Carmagazine.com words by: Mike Torch
An argument could be made that breathing new life into an automaker's older models has now become less expensive. With most all the available gadgets now being essentially plug-ins capable of being installed across entire lineups, combined with new and inexpensive manufacturing methods for stamped metal body parts and injection-molded plastics bits, economies of scale are in full swing.
Overall savings are furthered by myriad out-sourced parts of all types being produced by outside venders which continue to be price-squeezed since the 2008 automaker industry meltdown.
In reality, it's now a cinch for carmakers to update almost every model on the cheap.
Coincidently, since the new Durango is being built on the current Jeep's latest platform will save costs too, so now even its new chassis, as well as other body-related items are less expensive to pump out given the numbers being built in even larger numbers via mass production.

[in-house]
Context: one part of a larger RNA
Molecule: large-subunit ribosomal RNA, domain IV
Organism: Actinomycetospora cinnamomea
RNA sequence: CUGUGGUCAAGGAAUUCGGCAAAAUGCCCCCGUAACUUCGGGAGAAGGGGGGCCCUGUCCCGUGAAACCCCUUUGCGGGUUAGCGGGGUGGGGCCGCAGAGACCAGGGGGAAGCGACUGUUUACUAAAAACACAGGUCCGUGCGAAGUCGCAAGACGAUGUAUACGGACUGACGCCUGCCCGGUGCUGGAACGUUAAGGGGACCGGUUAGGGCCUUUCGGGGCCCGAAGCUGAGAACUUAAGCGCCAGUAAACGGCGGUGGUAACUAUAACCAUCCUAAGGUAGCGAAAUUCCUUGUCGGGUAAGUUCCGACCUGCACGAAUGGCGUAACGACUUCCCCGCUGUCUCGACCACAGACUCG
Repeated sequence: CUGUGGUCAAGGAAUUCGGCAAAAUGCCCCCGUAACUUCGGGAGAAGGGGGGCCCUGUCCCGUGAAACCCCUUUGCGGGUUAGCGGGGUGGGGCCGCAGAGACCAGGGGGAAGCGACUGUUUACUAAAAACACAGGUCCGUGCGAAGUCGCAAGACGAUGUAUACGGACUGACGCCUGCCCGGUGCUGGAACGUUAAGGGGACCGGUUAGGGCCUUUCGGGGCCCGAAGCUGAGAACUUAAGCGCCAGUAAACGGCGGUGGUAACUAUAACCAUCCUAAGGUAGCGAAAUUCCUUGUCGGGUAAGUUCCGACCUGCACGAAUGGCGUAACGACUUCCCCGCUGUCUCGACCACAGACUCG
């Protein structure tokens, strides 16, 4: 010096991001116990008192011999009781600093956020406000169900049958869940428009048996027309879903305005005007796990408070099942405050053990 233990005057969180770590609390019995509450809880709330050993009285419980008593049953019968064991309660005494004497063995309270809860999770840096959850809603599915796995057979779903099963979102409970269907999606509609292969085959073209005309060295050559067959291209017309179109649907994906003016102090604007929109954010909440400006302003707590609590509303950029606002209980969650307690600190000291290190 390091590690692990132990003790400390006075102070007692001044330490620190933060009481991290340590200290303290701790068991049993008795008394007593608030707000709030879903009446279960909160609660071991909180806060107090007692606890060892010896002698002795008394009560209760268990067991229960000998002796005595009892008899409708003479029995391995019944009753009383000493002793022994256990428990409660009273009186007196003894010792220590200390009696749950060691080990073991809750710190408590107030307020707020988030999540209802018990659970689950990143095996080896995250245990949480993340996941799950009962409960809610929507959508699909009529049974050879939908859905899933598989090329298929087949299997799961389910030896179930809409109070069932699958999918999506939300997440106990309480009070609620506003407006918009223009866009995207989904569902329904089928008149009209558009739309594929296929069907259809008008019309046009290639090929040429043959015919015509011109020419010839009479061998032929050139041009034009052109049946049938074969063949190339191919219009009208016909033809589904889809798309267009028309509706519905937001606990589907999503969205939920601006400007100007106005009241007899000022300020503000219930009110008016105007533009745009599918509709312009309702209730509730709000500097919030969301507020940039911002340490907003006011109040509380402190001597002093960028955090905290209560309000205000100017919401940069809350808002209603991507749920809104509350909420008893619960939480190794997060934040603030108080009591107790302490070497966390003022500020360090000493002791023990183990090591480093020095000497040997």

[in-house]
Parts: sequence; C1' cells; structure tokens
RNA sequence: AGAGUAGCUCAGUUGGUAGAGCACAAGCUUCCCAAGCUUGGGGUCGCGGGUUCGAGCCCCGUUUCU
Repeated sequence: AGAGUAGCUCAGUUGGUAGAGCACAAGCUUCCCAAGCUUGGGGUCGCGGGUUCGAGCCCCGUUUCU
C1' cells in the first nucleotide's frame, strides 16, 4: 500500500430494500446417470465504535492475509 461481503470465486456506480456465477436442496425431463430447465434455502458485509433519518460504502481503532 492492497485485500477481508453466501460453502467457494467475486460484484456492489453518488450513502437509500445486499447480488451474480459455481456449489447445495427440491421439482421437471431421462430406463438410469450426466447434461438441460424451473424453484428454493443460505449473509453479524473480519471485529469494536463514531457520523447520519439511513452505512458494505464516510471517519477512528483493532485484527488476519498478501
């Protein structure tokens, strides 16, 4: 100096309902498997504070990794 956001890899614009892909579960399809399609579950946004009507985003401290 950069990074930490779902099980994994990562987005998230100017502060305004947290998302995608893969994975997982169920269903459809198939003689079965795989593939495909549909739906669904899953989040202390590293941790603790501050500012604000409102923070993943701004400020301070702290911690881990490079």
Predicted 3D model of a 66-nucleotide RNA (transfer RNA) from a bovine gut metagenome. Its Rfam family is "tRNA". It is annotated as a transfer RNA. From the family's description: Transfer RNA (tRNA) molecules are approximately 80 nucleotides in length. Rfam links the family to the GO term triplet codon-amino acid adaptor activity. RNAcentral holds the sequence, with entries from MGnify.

Though not all of these production trickeries are exactly news, let alone ingenious innovations, since they are ploys that have been around for decades, now they are paying bigger dividends than ever by the increasing production numbers due to the auto industry's move toward worldwide markets.
But sadly, the exceptional non-benefactors are the out-sourced parts makers who continue to find it difficult to turn profits.
New Dodge Durango and its buyers have benefited immensely from all stated above, and the terrific news is that almost all of the latest Durango has been improved greatly, both in looks, safety and tech features without staggering price increases.